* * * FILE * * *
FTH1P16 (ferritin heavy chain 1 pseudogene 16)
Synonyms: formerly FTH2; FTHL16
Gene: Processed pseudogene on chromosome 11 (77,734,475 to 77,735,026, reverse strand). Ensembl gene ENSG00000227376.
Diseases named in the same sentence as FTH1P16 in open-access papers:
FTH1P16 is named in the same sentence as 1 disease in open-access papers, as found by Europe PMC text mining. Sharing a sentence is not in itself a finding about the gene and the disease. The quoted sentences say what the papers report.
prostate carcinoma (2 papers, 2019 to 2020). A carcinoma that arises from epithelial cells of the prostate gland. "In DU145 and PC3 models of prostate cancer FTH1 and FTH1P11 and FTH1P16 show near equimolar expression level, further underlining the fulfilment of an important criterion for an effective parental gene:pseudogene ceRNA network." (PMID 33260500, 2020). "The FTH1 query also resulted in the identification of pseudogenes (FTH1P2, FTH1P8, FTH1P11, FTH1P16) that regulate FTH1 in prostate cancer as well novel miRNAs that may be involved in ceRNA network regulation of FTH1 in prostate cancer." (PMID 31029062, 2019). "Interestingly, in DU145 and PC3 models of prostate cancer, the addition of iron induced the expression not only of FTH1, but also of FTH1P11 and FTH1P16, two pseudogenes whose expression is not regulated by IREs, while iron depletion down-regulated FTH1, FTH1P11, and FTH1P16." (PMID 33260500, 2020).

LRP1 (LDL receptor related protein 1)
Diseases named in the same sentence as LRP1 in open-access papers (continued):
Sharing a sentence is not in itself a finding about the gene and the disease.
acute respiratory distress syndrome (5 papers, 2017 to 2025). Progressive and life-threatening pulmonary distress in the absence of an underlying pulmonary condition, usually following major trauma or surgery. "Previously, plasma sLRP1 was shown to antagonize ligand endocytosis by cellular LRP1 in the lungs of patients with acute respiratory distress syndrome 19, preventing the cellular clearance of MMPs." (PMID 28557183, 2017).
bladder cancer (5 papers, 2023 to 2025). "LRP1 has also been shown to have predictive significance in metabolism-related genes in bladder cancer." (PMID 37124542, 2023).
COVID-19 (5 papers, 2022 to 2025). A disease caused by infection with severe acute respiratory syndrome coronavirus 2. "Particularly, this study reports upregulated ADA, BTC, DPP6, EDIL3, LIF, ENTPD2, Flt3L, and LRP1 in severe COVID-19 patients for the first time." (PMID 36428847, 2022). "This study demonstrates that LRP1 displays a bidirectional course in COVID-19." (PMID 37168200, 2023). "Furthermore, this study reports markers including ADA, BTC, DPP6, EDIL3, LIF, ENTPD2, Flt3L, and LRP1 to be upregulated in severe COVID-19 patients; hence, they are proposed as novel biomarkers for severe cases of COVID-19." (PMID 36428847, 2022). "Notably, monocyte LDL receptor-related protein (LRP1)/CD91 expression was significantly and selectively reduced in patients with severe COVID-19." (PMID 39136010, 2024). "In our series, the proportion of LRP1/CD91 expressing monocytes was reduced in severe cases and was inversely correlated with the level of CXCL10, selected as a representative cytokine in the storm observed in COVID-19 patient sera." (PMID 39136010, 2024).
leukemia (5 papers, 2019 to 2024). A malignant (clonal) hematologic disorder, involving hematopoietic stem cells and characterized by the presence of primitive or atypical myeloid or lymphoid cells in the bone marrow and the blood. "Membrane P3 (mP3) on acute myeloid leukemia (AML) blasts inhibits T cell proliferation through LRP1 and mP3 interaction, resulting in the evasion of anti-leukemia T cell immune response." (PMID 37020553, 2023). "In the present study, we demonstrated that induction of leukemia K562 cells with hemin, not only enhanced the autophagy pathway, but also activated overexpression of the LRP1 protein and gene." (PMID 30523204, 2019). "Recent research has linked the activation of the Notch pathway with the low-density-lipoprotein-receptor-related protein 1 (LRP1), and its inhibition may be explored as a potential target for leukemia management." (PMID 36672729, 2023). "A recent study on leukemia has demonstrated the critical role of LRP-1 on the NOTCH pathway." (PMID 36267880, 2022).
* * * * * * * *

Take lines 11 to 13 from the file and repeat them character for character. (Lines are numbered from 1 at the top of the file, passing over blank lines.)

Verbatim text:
bladder cancer (5 papers, 2023 to 2025). "LRP1 has also been shown to have predictive significance in metabolism-related genes in bladder cancer." (PMID 37124542, 2023).
COVID-19 (5 papers, 2022 to 2025). A disease caused by infection with severe acute respiratory syndrome coronavirus 2. "Particularly, this study reports upregulated ADA, BTC, DPP6, EDIL3, LIF, ENTPD2, Flt3L, and LRP1 in severe COVID-19 patients for the first time." (PMID 36428847, 2022). "This study demonstrates that LRP1 displays a bidirectional course in COVID-19." (PMID 37168200, 2023). "Furthermore, this study reports markers including ADA, BTC, DPP6, EDIL3, LIF, ENTPD2, Flt3L, and LRP1 to be upregulated in severe COVID-19 patients; hence, they are proposed as novel biomarkers for severe cases of COVID-19." (PMID 36428847, 2022). "Notably, monocyte LDL receptor-related protein (LRP1)/CD91 expression was significantly and selectively reduced in patients with severe COVID-19." (PMID 39136010, 2024). "In our series, the proportion of LRP1/CD91 expressing monocytes was reduced in severe cases and was inversely correlated with the level of CXCL10, selected as a representative cytokine in the storm observed in COVID-19 patient sera." (PMID 39136010, 2024).
leukemia (5 papers, 2019 to 2024). A malignant (clonal) hematologic disorder, involving hematopoietic stem cells and characterized by the presence of primitive or atypical myeloid or lymphoid cells in the bone marrow and the blood. "Membrane P3 (mP3) on acute myeloid leukemia (AML) blasts inhibits T cell proliferation through LRP1 and mP3 interaction, resulting in the evasion of anti-leukemia T cell immune response." (PMID 37020553, 2023). "In the present study, we demonstrated that induction of leukemia K562 cells with hemin, not only enhanced the autophagy pathway, but also activated overexpression of the LRP1 protein and gene." (PMID 30523204, 2019). "Recent research has linked the activation of the Notch pathway with the low-density-lipoprotein-receptor-related protein 1 (LRP1), and its inhibition may be explored as a potential target for leukemia management." (PMID 36672729, 2023). "A recent study on leukemia has demonstrated the critical role of LRP-1 on the NOTCH pathway." (PMID 36267880, 2022).